Israel’s Foreign Ministry said Monday its new ambassador to Jordan is taking up his posting, ending a months-long spat between the two countries over a deadly embassy shooting.
Amir Weissbrod’s posting ends one of the tensest periods between Israel and Jordan since the two signed a peace treaty in 1994.
Ministry spokesman Emmanuel Nahshon said Monday that Weissbrod, a career diplomat, arrived in the capital, Amman, earlier in the day.
Jordan approved Weissbrod’s as Israel’s new ambassador last month.
The return of an Israeli envoy to Amman comes after the two countries agreed to end a diplomatic standoff following the shooting deaths of two Jordanians by an Israeli security guard who Israel said opened fire in self-defense after one of the men stabbed him.
The Foreign Ministry named Weissbrod as ambassador in February. A diplomat who previously headed the Middle East Bureau at the Foreign Ministry’s Center for Political Research, Weissbrod is a fluent Arabic speaker who served as first secretary in Israel’s Jordanian embassy between 2001 and 2004. He has also served in Israel’s Liaison Bureau in Morocco.
His appointment received final confirmation from the Israeli cabinet on February 25.
Israel’s previous ambassador to Jordan, Einat Schlein, hurriedly left Amman on July 23 after the Jordanians were killed and the Israeli security guard was injured during the altercation in the embassy compound. The details of the incident remain a subject of disagreement between the two countries.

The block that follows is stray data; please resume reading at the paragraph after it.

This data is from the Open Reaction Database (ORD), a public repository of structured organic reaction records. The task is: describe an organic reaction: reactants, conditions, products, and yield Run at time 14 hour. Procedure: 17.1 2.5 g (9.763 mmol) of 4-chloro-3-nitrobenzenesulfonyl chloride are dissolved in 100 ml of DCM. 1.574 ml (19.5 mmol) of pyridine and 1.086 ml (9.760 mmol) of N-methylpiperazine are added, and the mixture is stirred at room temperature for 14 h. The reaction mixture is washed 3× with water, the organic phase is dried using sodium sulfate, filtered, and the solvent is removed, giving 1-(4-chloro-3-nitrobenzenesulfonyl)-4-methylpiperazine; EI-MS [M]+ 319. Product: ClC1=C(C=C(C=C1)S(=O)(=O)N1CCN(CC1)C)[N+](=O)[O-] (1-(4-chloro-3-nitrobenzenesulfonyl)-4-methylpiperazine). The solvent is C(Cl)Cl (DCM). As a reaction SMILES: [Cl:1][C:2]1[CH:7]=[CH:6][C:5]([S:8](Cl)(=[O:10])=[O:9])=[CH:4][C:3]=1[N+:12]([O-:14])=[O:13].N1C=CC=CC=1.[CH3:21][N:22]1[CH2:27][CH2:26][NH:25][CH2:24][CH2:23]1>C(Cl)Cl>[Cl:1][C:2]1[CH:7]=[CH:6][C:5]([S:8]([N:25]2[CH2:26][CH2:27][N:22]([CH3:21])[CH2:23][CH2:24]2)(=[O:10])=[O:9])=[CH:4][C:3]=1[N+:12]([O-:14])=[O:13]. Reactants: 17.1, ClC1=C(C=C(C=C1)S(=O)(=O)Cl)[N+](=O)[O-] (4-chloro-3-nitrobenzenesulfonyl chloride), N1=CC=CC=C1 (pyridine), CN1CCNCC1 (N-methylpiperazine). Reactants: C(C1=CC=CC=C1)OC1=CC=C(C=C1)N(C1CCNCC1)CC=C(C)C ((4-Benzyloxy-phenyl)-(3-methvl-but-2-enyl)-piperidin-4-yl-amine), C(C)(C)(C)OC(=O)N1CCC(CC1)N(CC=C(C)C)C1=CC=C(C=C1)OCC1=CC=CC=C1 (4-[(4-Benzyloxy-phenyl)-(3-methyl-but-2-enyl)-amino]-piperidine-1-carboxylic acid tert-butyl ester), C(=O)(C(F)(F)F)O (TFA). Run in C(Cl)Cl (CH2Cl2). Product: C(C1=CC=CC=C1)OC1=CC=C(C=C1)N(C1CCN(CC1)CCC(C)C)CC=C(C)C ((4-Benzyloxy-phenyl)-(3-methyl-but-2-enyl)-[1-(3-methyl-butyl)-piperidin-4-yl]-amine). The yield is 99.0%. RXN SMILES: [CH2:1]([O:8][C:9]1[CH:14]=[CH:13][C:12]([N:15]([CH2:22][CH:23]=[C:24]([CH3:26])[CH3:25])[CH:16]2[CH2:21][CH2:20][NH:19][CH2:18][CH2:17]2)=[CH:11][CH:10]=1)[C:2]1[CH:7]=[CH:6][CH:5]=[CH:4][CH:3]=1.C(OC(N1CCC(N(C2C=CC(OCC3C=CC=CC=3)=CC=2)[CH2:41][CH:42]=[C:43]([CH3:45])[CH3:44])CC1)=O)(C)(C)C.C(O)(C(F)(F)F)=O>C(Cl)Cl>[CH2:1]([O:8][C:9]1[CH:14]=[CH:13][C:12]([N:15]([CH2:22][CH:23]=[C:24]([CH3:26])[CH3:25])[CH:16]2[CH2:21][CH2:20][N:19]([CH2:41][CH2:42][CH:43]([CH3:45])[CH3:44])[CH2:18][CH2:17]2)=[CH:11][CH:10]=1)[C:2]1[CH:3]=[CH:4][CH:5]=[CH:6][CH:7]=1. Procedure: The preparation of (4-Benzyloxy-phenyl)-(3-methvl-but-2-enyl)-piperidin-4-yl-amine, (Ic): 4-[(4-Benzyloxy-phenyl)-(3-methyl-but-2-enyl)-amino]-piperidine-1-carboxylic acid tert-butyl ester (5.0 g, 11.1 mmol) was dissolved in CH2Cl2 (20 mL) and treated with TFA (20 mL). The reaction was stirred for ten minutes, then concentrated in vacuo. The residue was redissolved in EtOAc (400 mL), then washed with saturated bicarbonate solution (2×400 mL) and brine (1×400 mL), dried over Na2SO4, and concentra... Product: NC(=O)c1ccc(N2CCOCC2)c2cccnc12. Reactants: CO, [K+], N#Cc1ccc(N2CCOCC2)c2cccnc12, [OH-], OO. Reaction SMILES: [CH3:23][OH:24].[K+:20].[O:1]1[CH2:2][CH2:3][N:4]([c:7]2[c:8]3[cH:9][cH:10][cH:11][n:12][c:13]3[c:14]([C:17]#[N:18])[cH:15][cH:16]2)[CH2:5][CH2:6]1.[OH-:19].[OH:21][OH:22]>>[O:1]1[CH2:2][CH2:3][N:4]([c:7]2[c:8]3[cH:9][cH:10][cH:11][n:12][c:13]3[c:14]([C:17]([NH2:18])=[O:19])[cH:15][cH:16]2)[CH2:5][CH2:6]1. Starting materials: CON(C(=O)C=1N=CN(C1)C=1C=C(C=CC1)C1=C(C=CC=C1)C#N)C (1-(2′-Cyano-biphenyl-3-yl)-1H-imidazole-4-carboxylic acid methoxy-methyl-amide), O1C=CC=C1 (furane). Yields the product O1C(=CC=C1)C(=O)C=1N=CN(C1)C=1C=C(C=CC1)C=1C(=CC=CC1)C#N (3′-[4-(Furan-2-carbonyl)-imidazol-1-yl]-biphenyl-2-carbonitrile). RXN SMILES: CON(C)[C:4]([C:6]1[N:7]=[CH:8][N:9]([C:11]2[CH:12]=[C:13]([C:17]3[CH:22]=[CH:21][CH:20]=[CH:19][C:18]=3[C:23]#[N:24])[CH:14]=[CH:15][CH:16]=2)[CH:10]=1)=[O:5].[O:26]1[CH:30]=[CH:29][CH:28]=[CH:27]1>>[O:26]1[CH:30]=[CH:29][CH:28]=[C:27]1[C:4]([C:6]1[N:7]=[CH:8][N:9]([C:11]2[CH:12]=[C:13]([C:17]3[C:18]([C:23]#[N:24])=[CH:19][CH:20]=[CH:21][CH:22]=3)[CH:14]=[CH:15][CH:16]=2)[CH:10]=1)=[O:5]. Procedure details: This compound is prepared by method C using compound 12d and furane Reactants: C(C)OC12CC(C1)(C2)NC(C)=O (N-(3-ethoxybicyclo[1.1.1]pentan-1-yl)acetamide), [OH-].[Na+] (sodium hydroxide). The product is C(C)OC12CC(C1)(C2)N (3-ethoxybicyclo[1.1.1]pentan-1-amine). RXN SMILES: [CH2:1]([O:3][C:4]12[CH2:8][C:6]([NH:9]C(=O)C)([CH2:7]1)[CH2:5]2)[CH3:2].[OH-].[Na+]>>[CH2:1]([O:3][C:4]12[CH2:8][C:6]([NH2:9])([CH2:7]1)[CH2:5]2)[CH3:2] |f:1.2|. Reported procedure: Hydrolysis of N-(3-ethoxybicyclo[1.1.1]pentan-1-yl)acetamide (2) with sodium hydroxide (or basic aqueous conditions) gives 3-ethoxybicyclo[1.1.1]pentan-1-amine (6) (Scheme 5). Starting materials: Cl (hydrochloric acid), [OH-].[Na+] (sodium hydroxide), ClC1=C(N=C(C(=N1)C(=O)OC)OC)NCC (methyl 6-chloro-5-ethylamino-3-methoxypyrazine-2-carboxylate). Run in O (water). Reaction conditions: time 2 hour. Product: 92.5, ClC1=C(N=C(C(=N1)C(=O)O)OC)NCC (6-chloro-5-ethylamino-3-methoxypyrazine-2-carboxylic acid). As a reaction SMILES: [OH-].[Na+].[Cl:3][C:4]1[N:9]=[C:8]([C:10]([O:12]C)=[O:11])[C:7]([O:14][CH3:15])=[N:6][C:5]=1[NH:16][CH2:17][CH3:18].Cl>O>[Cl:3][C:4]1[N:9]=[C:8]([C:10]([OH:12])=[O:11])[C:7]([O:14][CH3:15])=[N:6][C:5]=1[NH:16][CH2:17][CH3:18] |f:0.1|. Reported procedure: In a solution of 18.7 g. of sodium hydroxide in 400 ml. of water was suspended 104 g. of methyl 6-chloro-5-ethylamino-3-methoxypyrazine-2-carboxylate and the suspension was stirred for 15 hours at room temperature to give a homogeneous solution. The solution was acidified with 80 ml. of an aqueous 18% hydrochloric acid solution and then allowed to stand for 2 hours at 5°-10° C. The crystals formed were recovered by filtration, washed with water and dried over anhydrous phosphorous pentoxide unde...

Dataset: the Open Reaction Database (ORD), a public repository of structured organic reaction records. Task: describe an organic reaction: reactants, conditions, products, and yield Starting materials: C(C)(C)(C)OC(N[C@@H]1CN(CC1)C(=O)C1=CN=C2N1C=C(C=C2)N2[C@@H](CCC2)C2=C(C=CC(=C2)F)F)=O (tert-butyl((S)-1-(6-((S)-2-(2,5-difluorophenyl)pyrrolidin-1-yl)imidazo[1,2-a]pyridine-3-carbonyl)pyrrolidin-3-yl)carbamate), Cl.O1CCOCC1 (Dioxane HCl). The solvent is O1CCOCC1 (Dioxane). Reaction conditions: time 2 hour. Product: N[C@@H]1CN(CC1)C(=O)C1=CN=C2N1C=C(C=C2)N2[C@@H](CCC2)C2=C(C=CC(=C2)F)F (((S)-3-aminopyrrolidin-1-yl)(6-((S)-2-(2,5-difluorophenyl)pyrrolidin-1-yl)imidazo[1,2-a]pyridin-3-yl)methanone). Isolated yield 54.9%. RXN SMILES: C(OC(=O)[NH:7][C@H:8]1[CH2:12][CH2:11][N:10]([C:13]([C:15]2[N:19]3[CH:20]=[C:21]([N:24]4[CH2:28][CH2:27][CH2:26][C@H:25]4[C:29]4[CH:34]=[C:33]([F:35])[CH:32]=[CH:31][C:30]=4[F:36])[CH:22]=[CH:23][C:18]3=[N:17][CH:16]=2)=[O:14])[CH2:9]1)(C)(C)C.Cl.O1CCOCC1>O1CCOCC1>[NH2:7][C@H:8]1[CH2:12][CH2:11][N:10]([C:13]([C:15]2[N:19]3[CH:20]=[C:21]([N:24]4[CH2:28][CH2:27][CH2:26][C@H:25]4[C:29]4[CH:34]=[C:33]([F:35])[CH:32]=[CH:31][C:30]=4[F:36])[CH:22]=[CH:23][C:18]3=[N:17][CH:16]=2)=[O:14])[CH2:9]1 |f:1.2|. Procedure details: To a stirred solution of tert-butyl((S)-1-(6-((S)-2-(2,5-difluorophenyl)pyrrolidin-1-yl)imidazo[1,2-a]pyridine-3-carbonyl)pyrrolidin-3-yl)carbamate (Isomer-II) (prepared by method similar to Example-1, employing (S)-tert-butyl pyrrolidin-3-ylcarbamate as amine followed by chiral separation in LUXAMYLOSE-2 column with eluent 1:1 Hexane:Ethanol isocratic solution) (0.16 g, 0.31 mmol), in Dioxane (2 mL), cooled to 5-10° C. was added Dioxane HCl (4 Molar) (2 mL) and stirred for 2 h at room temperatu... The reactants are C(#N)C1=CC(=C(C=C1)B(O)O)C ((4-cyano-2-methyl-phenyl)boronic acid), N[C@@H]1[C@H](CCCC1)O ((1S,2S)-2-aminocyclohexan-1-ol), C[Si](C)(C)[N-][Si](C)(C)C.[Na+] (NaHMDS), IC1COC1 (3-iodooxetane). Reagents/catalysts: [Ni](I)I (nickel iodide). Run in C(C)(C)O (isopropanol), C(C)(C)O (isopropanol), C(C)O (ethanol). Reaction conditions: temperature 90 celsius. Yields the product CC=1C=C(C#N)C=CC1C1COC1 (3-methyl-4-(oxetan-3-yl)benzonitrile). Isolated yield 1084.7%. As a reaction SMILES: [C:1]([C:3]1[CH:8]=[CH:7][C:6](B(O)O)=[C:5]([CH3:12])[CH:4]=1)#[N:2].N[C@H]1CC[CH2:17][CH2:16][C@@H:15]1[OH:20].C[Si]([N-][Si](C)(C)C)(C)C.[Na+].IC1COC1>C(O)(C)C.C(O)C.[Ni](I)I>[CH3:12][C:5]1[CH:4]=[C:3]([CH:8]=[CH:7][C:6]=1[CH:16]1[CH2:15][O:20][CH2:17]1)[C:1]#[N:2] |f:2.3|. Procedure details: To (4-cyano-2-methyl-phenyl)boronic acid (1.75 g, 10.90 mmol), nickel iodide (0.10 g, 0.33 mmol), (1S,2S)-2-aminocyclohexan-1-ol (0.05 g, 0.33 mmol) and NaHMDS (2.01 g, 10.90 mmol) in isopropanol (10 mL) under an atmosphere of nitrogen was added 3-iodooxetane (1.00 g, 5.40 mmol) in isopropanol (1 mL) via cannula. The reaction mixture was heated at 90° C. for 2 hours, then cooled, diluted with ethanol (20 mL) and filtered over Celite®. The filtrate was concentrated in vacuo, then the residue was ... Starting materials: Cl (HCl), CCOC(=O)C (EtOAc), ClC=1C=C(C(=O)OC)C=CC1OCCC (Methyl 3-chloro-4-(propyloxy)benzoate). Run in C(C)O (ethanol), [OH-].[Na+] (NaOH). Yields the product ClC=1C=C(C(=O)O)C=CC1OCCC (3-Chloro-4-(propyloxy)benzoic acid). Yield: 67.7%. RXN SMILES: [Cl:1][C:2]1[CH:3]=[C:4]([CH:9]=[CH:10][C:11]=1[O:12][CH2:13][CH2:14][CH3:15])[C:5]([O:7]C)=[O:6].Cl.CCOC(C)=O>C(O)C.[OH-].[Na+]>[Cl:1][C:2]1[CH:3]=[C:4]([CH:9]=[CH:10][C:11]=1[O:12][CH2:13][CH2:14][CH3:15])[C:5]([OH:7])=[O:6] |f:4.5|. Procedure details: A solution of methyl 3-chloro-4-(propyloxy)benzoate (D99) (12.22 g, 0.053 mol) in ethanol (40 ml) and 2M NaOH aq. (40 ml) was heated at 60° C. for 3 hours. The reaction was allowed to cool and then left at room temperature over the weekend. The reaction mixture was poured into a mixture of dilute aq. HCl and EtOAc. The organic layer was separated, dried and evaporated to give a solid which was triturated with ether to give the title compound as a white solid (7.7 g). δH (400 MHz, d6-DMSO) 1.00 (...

On January 18, Israel and Jordan reached an agreement that ended the standoff, including an understanding that Schlein would not return to Amman.
A Jordanian government spokesperson in January said he had received from Israel an “official memorandum” apologizing for the deaths of the two Jordanians, as well as for the killing of a Jordanian judge in a separate incident at a border crossing between the two countries in 2014.
The Jordanian spokesperson, Mohammad Momani, said Israel had agreed to comply with all the kingdom’s preconditions for resuming regular diplomatic relations between the two sides. Those included, he said, bringing legal action against the Israeli security guard and offering financial compensation to the bereaved Jordanian families.
Shortly afterward, the Israeli Prime Minister’s Office put out a statement announcing that the embassy, which was closed in the wake of July’s incident, would reopen.
Diverging from the terms announced by Jordan, the statement said Israeli authorities would come to a decision “in the coming weeks” as to whether the guard, Ziv Moyal, would stand trial over the shooting.
Moyal said he was attacked in his apartment by one of the Jordanians, who stabbed him with a screwdriver while carrying out utility work. The second man, the landlord, was apparently killed accidentally by a stray bullet when Moyal opened fire.
Right after the incident, Prime Minister Benjamin Netanyahu gave Moyal a hero’s welcome in Jerusalem, which widened the rift with Jordan.
Israeli officials said Israel has paid reparation money to the Jordanian government, but not to the families of the landlord and worker killed in the incident. It is unclear how much had been paid.
The embassy in Amman was “gradually” reopening, the ministry said in February, but it remained without an ambassador until Monday.